An RRSP is similar to an account you open at your favourite bank. But unlike a typical savings account, an RRSP acts like a tax shelter that provides you with a powerful incentive to save money for your retirement years. You can open an RRSP at many financial institutions including: banks, trust companies, life insurance companies, credit unions, caisses populaires, mutual fund, and stock brokerage firms. But unlike a savings account, an RRSP is designed to hold a number of investments such as stocks, bonds, and other popular securities including mutual funds, segregated funds and GICs.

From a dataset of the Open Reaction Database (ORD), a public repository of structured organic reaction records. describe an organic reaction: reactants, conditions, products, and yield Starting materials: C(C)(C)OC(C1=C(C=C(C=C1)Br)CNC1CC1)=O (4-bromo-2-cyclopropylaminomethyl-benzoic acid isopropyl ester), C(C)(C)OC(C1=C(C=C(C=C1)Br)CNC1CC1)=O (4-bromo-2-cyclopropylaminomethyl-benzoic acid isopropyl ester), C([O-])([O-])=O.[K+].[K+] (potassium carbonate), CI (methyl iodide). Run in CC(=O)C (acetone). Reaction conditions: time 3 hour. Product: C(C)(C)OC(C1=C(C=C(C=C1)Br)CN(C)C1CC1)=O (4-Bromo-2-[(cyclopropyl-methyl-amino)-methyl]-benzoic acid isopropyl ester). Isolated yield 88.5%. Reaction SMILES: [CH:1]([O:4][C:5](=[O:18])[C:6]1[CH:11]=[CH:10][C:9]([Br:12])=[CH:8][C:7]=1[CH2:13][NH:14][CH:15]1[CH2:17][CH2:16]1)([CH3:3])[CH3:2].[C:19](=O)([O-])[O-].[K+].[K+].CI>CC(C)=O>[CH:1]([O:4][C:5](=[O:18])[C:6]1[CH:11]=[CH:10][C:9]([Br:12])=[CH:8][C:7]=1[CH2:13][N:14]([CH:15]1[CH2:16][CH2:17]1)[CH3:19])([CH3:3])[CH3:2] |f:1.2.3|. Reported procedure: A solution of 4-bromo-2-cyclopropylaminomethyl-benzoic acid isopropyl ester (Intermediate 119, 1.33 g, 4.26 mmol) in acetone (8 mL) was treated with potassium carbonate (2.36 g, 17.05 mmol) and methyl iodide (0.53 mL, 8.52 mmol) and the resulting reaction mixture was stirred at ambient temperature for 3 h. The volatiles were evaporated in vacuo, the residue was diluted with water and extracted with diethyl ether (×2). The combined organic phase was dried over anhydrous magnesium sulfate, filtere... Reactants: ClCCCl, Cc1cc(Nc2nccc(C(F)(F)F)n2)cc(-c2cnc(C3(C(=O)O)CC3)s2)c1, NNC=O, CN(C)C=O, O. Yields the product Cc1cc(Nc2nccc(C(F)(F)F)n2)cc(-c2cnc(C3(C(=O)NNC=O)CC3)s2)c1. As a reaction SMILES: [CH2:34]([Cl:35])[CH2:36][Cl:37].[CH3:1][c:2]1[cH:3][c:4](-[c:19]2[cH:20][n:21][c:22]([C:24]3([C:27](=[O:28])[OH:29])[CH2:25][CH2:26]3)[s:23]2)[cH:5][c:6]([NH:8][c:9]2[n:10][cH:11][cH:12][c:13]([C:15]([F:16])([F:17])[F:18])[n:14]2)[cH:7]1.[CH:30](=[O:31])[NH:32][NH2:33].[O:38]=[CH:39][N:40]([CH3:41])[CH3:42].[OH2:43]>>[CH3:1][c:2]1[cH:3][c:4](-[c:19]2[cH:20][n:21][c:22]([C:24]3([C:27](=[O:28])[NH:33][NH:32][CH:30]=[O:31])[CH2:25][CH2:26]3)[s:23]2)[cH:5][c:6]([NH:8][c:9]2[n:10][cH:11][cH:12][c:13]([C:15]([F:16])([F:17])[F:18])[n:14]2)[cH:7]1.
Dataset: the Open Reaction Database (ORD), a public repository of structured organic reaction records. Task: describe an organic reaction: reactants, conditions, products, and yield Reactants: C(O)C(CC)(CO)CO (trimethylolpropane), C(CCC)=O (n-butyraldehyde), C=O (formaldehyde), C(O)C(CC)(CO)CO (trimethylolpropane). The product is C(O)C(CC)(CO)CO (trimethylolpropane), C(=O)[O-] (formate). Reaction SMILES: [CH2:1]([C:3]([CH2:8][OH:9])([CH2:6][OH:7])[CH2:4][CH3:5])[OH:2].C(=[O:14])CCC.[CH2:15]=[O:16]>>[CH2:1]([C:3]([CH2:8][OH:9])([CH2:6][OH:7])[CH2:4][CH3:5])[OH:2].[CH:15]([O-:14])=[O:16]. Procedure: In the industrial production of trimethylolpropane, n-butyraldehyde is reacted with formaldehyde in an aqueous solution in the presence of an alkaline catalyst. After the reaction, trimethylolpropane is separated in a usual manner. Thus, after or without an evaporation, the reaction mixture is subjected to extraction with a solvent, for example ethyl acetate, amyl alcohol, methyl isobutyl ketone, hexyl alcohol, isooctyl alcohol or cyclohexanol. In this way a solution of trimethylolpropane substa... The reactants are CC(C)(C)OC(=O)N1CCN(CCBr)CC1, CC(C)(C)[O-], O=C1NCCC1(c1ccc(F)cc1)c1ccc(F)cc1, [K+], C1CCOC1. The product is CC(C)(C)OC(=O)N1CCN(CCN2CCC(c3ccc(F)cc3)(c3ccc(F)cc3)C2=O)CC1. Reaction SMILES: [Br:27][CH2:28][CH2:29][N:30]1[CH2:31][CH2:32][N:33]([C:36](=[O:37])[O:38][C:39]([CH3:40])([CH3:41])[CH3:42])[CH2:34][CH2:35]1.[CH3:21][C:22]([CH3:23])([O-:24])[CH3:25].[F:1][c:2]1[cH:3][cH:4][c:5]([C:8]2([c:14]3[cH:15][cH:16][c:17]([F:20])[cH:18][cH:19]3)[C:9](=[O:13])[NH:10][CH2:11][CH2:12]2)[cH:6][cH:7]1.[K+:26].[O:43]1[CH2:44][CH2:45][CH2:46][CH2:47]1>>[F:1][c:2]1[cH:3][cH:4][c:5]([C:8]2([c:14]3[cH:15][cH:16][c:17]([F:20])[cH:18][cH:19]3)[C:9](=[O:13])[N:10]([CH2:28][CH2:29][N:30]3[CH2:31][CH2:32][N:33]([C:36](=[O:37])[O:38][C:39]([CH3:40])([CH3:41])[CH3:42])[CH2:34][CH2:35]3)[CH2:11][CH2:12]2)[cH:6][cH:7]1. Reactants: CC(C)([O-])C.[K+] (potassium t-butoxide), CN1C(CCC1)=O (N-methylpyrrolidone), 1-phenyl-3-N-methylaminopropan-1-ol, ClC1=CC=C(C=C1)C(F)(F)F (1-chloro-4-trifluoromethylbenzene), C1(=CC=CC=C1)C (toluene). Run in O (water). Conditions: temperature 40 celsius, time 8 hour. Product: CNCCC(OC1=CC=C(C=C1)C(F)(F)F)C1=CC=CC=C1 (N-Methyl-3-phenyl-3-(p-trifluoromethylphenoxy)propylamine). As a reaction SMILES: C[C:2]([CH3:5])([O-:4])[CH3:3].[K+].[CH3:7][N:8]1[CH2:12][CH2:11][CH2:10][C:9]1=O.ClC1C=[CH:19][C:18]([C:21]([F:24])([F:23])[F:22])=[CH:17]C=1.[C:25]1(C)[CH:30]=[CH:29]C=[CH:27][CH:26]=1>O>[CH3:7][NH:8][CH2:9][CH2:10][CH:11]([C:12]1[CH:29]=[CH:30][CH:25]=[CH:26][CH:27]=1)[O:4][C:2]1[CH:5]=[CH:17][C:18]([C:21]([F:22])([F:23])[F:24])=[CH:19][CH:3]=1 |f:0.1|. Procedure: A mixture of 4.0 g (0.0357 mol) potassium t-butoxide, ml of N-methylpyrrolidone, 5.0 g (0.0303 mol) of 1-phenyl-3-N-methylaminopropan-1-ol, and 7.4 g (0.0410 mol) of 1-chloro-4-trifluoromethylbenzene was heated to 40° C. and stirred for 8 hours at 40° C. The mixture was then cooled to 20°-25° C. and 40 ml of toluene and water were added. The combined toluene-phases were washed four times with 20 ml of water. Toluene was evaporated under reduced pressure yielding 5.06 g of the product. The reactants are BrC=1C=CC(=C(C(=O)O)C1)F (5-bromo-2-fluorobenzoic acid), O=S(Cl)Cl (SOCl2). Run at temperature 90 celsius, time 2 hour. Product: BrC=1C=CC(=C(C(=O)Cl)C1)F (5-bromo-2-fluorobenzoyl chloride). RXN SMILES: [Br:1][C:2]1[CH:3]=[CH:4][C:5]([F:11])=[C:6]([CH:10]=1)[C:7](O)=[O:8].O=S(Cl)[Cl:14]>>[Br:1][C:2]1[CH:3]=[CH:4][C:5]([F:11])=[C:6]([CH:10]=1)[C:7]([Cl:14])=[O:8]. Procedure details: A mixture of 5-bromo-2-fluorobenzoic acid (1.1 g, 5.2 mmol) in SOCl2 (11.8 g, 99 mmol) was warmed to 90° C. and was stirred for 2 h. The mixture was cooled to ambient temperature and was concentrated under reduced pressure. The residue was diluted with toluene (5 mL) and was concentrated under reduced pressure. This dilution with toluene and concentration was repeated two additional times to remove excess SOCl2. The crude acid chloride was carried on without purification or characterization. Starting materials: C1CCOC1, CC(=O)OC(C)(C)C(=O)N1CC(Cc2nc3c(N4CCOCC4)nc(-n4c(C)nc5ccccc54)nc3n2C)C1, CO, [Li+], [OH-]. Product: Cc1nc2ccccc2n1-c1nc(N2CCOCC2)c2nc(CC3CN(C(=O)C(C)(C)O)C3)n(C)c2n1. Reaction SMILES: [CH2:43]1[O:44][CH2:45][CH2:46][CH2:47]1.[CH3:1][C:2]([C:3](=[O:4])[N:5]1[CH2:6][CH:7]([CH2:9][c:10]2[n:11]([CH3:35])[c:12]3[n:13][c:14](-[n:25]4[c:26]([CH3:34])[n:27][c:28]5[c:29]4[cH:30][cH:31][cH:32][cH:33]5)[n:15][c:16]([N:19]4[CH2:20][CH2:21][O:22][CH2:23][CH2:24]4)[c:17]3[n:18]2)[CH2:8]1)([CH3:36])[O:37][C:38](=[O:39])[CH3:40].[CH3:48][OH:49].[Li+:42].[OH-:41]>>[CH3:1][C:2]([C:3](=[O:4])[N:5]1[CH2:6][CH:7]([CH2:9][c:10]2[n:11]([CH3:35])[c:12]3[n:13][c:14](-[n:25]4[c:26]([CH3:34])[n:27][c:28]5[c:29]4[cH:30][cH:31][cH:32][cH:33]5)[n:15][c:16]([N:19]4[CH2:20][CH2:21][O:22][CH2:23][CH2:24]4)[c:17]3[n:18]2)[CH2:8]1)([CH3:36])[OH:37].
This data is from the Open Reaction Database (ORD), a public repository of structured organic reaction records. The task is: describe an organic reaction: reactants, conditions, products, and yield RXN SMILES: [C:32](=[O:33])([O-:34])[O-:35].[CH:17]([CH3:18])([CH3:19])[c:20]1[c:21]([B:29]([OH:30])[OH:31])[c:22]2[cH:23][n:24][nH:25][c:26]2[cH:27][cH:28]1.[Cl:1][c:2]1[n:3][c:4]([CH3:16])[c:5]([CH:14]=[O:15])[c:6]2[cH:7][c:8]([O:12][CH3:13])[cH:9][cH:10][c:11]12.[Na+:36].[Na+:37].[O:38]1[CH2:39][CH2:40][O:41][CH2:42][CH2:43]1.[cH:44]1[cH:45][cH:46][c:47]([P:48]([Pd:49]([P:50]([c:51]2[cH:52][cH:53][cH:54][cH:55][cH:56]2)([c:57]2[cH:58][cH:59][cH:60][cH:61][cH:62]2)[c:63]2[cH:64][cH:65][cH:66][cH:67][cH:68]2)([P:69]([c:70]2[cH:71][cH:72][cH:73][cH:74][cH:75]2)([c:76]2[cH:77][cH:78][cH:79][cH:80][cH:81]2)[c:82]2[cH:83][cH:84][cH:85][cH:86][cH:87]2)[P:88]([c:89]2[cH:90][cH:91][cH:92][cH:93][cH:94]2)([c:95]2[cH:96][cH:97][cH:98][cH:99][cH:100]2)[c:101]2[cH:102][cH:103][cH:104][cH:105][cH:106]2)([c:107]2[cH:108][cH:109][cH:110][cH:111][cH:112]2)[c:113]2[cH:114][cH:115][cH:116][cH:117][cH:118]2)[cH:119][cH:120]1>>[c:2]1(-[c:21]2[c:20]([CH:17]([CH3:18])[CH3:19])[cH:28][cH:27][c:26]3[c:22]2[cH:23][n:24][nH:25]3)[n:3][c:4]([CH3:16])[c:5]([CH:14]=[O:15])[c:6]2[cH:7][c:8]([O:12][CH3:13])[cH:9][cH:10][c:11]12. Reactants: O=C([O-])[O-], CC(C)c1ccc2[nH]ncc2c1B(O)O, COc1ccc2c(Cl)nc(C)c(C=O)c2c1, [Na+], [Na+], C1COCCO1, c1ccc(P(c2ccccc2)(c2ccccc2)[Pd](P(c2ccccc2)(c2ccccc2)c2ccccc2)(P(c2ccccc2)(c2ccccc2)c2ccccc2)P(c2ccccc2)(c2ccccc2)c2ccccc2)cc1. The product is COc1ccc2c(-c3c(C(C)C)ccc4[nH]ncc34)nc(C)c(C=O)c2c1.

An RRSP is generally available to you if you have qualifying income. Once you deposit funds into an RRSP, any growth or income earned on the underlying investment will not be taxed until you withdraw that money. In addition, you can claim tax deductions for contributions you make to your RRSP. But since you received a tax deduction when you contributed funds to the RRSP and the funds accumulated on a tax-free basis, if you decide to withdraw those funds prior to the plan’s maturity, any amount withdrawn will be regarded as taxable income by the government and will be subject to tax in the calendar year you receive it. When you hold the RRSP until the plan matures, the money you’ve saved can be withdrawn as a lump sum. But if you decide to go this route, the money you withdraw will be regarded as income and taxed in the calendar year you receive it. This could trigger a large tax bill. There are alternatives, however. By using your accumulated savings to purchase a retirement annuity or open a registered retirement income fund (RRIF), you are able to delay the receipt of your funds, and consequently, continue to defer paying tax on the savings remaining in the plan.

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